Johnson Wagner
Golf Instruction

Make All Your 4-Footers

Take the guessing out of it

November 2013

I've always been a streaky putter. Still am. But where I've improved is, my good streaks last a lot longer, and I'm making the putts I feel like I'm supposed to make. From five feet and in on the PGA Tour this year, I've made 728 of 749 attempts, which puts me in the top 25. And from four feet, I'm at 94 percent. OK, that's not every four-footer, but you'd take that number, right?

The reason I'm sinking more short putts is that over the past year or so I've worked hard to make my setup and stroke consistent and reliable. Now when I stand over a short one, all I worry about is rolling the ball on the correct line. If you address the ball the same way every time and practice good mechanics until they become second nature, you'll soon find that no four-footer will get you shaking. Here's how I improved my make percentage.

Spot It


I used to unknowingly aim left of where I thought I was aiming. There's no doubt that your eyes can play tricks on you. Now I stand behind my ball and pick a spot six to 12 inches in front of it on the path I want it to roll on. I aim the putterface right at that spot and then step in and complete my setup. Lining up to a closer target helps take a lot of the uncertainty out of the process and frees up your stroke.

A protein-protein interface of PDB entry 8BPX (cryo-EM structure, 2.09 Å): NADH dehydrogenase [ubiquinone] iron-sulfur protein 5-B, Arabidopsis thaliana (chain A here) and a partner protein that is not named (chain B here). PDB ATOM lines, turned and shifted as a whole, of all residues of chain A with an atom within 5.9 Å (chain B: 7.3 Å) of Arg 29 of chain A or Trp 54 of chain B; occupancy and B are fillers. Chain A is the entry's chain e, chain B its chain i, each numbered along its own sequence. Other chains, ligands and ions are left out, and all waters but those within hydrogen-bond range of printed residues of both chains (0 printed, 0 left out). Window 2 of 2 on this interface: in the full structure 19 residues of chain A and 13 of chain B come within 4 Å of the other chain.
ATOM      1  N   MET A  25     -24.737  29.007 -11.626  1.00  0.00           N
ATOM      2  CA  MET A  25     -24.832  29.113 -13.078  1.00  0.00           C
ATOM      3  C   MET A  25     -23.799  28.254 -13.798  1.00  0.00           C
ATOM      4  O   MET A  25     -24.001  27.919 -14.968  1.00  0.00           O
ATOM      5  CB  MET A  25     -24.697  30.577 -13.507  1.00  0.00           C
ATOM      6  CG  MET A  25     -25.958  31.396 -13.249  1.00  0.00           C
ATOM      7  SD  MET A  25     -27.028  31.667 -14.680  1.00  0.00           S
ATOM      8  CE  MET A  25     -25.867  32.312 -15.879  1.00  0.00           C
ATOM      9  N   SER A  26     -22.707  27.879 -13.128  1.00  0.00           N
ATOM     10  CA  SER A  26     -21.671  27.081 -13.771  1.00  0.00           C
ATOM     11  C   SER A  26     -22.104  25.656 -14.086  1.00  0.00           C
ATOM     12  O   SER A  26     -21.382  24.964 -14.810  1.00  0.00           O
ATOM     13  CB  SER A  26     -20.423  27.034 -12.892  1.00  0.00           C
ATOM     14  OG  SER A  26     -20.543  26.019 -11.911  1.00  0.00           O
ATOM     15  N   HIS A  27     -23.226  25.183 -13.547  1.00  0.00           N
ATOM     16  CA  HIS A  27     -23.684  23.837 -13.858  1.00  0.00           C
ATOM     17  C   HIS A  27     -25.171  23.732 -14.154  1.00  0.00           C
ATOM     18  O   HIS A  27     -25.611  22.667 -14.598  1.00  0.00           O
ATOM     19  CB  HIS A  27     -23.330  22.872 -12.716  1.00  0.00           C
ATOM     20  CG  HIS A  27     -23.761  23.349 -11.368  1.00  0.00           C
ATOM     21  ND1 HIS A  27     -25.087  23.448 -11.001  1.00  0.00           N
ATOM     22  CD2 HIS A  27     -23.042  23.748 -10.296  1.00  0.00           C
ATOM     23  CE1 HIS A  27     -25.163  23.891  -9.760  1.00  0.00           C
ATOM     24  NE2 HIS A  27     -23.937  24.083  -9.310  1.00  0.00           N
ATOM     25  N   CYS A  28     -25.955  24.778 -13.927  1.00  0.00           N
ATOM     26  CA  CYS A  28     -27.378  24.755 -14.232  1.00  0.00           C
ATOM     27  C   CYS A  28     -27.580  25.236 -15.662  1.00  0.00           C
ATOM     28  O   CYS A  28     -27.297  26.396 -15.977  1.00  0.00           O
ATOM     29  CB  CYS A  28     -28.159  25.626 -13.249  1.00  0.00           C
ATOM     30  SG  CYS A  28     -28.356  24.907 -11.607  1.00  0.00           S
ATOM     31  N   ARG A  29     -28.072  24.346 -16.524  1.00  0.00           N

Rest Easy


Before you take the putter back, you've got to relax, but I don't mean hold the club loosely. On a scale of 1 to 10, with 10 being a death grip, my pressure is a 6 or 7. A firm grip allows me to control the putterhead and keep it square to the path. Another key to accuracy is to sole the putterhead consistently. I keep the heel of my putter off the ground until the last second and then gently lower it until it touches the green. That helps me set up perfectly every time.
Keep Still


Everyone says you should keep your head still on short putts. But I've found that if you try to lock in your eyes or your head, your stroke can become restricted. One of the best tips I ever got was to forget about my head and instead try to keep my rear end still. If that doesn't move, the core of the body stays in place. That gives me a stable base on every putt, which helps with consistency.
Stay Straight


Trying to swing the putterhead on an arcing path back and through makes sense for 25-footers, but on short ones, you can't think about that. Just try to move the putter straight back and straight through. The pace should be steady, too. If you change speeds, you risk opening or closing the face and missing the cup. And remember, if you think you're going to make it, you'll hit it with confidence.

Johnson Wagner is a three-time winner on the PGA Tour.

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